JurisdictionNorth Carolina

§ 6.04. Post-Katz "Search" Jurisprudence: An Overview73

[A] What Has Katz Wrought?

Katz was decided during the peak of the Warren Court's so-called "criminal procedure revolution." By the time the Court began to interpret Katz with some regularity, however, Earl Warren and various others members of the Katz Court had retired and been replaced by more "crime control"-oriented justices. As a consequence, Katz has not had the impact on law enforcement that civil libertarians desired or police departments feared.

As will be seen in the remaining sections of this chapter, more often than not, the Supreme Court has ruled that controversial police investigative techniques—for example, use of undercover agents to acquire information, trespassing into open fields, aerial surveillance of the backyards of homes, use of dogs to sniff for contraband in public places, inspection of garbage, and use of some electronic tracking devices—fall outside the scope of the Fourth Amendment, i.e., no "search" has occurred. Indeed, many postKatz rulings, although ostensibly based on reasonable-expectation-of-privacy grounds, have reached the same outcome one would expect from applying pre-Katz property-rights trespass analysis. And, at times, the Court has used language in its opinions reminiscent of the pre-Katz era.

That said, Fourth Amendment "search" law might be at an important crossroad. Justice Harlan observed in Katz that the trespass doctrine represented "bad physics as well as bad law." The remarkable technological developments of recent years make that observation far more relevant today. The Court, therefore, has sought, albeit cautiously, to place some constitutional limits on the use of modern and future sense-enhancing technology.74 Ironically, it has done so most recently by returning to pre-Katz property-rights trespass doctrine.75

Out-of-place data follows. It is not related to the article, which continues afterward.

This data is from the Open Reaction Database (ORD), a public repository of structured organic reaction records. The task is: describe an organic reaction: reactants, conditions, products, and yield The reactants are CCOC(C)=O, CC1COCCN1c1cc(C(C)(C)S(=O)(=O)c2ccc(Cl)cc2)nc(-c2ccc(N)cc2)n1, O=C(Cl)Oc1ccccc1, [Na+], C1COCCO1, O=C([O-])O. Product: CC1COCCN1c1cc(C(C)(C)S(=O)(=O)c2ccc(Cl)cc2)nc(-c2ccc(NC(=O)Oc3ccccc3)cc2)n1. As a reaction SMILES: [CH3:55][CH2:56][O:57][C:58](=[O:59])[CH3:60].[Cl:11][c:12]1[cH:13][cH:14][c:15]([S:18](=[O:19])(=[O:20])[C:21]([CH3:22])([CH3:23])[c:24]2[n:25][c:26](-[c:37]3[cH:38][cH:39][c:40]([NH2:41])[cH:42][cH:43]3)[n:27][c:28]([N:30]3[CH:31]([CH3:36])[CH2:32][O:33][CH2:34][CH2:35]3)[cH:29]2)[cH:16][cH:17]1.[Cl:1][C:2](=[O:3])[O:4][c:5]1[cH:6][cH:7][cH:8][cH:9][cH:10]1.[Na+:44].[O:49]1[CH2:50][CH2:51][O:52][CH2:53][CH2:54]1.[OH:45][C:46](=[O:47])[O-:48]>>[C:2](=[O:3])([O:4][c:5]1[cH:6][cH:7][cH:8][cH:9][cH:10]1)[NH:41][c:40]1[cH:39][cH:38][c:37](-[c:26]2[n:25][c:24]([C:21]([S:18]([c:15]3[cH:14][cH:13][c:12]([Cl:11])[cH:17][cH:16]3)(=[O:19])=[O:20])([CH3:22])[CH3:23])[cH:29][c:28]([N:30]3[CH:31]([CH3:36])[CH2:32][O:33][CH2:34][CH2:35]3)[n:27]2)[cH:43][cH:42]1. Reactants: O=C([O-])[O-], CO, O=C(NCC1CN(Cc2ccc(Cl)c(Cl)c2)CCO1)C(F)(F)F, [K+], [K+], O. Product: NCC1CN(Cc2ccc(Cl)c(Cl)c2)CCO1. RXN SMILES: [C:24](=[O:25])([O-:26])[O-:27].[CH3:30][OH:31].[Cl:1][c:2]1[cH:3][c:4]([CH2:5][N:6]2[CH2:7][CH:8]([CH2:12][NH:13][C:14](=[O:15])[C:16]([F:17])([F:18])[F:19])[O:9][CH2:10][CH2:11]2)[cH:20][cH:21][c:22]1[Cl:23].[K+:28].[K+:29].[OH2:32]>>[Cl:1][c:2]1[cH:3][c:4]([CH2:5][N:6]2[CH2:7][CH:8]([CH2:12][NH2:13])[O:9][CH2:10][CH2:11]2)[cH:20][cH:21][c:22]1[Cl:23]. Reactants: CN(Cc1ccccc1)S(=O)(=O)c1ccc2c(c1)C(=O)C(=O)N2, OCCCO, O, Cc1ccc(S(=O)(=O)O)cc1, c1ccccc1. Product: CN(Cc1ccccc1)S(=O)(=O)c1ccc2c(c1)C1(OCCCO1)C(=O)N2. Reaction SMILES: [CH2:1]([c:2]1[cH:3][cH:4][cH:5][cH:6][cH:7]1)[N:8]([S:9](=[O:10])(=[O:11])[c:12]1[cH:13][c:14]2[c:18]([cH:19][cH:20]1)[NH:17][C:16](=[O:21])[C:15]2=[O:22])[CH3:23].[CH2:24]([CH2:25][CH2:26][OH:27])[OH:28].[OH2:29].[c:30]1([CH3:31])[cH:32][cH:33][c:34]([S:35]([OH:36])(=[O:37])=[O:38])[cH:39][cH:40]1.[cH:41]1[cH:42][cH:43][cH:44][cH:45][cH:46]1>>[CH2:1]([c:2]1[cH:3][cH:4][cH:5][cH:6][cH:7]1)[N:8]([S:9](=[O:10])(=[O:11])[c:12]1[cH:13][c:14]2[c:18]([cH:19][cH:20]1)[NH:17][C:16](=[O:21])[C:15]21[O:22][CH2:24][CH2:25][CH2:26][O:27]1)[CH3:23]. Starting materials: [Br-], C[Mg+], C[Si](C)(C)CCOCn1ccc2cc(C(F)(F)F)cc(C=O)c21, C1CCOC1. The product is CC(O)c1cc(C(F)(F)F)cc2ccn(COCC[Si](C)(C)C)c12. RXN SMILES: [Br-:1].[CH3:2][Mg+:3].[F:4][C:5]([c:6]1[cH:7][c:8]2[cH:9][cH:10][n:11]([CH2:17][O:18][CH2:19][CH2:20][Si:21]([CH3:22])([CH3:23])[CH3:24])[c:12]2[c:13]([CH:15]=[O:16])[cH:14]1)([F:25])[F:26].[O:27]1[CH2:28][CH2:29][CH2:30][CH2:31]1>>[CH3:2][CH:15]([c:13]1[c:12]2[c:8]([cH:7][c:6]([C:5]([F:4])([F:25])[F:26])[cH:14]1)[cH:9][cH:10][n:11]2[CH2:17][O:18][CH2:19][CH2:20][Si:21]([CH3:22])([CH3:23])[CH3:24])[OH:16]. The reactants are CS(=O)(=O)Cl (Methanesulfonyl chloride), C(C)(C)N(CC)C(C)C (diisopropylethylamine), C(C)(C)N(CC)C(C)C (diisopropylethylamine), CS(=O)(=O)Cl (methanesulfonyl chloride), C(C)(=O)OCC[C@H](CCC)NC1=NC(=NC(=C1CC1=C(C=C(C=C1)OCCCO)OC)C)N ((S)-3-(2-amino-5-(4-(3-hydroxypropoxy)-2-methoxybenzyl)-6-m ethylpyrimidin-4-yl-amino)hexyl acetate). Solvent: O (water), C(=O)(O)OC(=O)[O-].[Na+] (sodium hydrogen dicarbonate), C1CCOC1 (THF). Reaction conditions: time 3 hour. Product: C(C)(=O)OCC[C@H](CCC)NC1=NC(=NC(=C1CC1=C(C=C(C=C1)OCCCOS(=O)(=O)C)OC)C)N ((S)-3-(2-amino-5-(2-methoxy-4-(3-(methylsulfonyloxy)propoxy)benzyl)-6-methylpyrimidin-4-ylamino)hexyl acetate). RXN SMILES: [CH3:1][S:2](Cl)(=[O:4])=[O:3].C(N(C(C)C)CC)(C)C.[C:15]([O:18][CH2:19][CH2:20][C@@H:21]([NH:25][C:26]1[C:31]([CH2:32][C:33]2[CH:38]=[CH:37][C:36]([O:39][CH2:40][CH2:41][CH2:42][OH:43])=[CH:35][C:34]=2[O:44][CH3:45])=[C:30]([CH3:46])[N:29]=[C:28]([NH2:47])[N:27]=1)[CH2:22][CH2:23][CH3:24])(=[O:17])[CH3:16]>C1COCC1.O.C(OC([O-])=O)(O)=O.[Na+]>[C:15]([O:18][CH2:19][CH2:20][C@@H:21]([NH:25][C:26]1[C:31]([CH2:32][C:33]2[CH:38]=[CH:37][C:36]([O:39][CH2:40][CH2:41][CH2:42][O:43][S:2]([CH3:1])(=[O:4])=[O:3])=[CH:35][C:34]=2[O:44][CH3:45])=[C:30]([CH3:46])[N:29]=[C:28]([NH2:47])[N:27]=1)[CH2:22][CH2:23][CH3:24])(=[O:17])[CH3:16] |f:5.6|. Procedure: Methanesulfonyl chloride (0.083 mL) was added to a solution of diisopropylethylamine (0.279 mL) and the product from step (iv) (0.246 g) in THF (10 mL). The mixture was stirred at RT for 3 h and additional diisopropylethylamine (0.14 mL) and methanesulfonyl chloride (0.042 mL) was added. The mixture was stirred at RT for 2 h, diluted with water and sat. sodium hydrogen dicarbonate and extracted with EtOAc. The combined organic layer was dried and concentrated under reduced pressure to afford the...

In terms of reasonable-expectation-of-privacy analysis, the following summary is possible.

[1] Subjective Prong

In Supreme Court Fourth Amendment "search" jurisprudence, the Court has more often than not found that the Fourth Amendment claimant possessed an expectation of privacy, was willing to assume that he did, or simply moved to the objective prong without significant discussion of the subjective factor.76

However, on occasion the Court has suggested that the claimant's subjective expectation was not, or might not have been, present. In one case,77 the Court did not seek to determine the defendant's subjective expectations, but rather expressed doubt that people "in general" possess a subjective expectation of the sort claimed by the defendant. In another case,78 the Court distinguished between a subjective "intent" or "hope" for privacy (which the Court conceded the defendant "clearly" possessed) and a subjective "expectation" (which the Court said was "not entirely clear" from the circumstances).

[2] Objective Prong

Most "search" litigation has focused on the objective component of Justice Harlan's Katz test. At least three interrelated factors have proved particularly important in "objective prong" analysis. First, the site or nature of the property inspected. Although Justice Stewart observed in Katz that the Fourth Amendment "protects people, not places," in fact the extent to which a person has a reasonable expectation of privacy is significantly tied to the place where the police activity occurred or the citizen is located, and/or the nature of the property being inspected. For example, "open fields" fall outside the protection of the Fourth Amendment, but the "curtilage" of a person's home is entitled to somewhat greater protection, and activities...

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